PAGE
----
Monday, October 31, 2005


P1000063, originally uploaded by ajayvb.

Is the air shedding a tear on the turning of seasons?
Or is it the leaves grieving over their last bit of glorious color before they turn a dark brown and wither away to nothingness?

An advantage, really?

It's always fun being the Devil's Advocate on things. If you question assumptions enough, you at least force a new way of thinking at times. It is not something that comes naturally, but something or the other keeps happening which may make you do it. I recommend it - helps you clean out the brain like nothing else.

An advantage that comes up when magazines and newspapers talk about outsourcing to India is that there is a 12-hour time difference, which makes handing off work easy. We work, they sleep. Vice versa. The cycle continues. The citi never sleeps.

After talking with different people who have some experience in this (outsourcer and outsourcee), I realized: what a load of bull.

See, the basic assumption is: work is seamless. You do some work here in the US, and then the work continues in India while you sleep. Only one problem: in programming, no one works on the same code at the same time. As in, if I start writing a function, it's not like someone in Bangalore is going to continue writing it after I shut shop and go home at night. Most of the time, whole modules are handed off to India, with requirement specs and all that blah.

And what if there is a doubt, or an unresolved issue? The person in India is working on something, and he has a problem at 2:30 PM. He shoots an email to , say, me, the person he's liaising with. It is 2:00 AM here (Pacific Standard Time), and I definitely am not checking my email till, say 9:00 AM when I get to office. I reply to him. He receives it, and it is 9:30 PM in India then. Unlike BPO companies, programmers work the same hours everywhere. No night-shift stuff there. So, he's gone home by then. If he has a niggling issue, there is another 24-hour turnover before the issue is resolved.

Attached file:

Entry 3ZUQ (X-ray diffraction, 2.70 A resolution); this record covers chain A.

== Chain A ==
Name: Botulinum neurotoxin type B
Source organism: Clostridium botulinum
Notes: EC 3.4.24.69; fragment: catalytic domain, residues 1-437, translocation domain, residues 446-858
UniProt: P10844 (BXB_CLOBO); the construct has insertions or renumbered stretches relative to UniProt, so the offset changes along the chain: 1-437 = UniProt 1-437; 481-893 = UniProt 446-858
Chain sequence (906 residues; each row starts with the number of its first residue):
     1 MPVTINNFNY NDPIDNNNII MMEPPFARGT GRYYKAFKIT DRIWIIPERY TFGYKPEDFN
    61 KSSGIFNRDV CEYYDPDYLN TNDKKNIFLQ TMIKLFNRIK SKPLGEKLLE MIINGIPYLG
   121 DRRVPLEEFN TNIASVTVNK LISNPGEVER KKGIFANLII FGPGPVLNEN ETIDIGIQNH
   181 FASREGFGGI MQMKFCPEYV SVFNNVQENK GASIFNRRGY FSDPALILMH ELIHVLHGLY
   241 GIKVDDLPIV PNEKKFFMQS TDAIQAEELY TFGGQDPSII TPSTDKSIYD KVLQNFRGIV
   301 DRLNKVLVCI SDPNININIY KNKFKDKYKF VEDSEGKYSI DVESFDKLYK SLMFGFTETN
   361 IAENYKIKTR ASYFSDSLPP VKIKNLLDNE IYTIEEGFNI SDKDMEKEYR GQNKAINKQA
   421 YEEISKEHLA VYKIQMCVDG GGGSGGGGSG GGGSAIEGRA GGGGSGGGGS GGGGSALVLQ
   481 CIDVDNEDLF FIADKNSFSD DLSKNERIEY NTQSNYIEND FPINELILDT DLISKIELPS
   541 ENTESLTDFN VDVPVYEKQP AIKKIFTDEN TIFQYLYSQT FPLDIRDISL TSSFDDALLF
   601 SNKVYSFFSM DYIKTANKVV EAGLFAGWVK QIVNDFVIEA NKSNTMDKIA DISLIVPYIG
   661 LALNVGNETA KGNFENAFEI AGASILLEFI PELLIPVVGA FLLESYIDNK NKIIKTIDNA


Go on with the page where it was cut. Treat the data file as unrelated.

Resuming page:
If it is too knotty an issue, it may involve me coming in early and him waiting till late to actually do a conference call and resolve the issue.

In fact, I know of people here on client projects from Indian companies who take calls late at night (say, 10 PM) at home or on company-provided cellphones, because it is a more earthly hour for his team in India to talk. That of course isn't necessarily possible all the time .

I am slightly confused: where is the value add in the 12-hour time difference for any programming company? Other advantages including the human capital angle and cost of course apply. But this twelve-hour lag advantage thing is bugging me now.

Maybe I am missing something. More experienced campaigners may pliss to explain.

Tuesday, October 25, 2005

A new era begins... I hope

I don't remember the last time I so fervently wished well for an Indian cricketer (Sachin, like everything else is an exception). Dravid begins his campaign on the hot seat of one of the most thankless jobs in India.

Dravid epitomizes every one of the qualities that I look up to in a sporting hero. He is hardworking, polite to a fault, and yet impossibly resilient ( He isn't aggressive? Tell me that if you think Eden Gardens 2001 and Adelaide 2003 isn't about being a goddamn d*#k and not getting out while scoring runs) . A team player to the core, he's played in positions 1-7 and as wicket-keeper in ODIs depending on the team's needs and contributed immensely to our short-lived stature as a good one-day team.

He definitely is the person I want to succeed, and succeed emphatically. Only by succeeding emphatically will he bring to an end this carping over whether he is a good captain.

That being said, it is too short a timeframe for him to succeed. In fact, I get the bad feeling that he is being set up for failure by the selectors. The good thing is that he seems to be seeing eye-to-eye with the coach, and they do seem to have some ideas. I hope they are the right ones for India.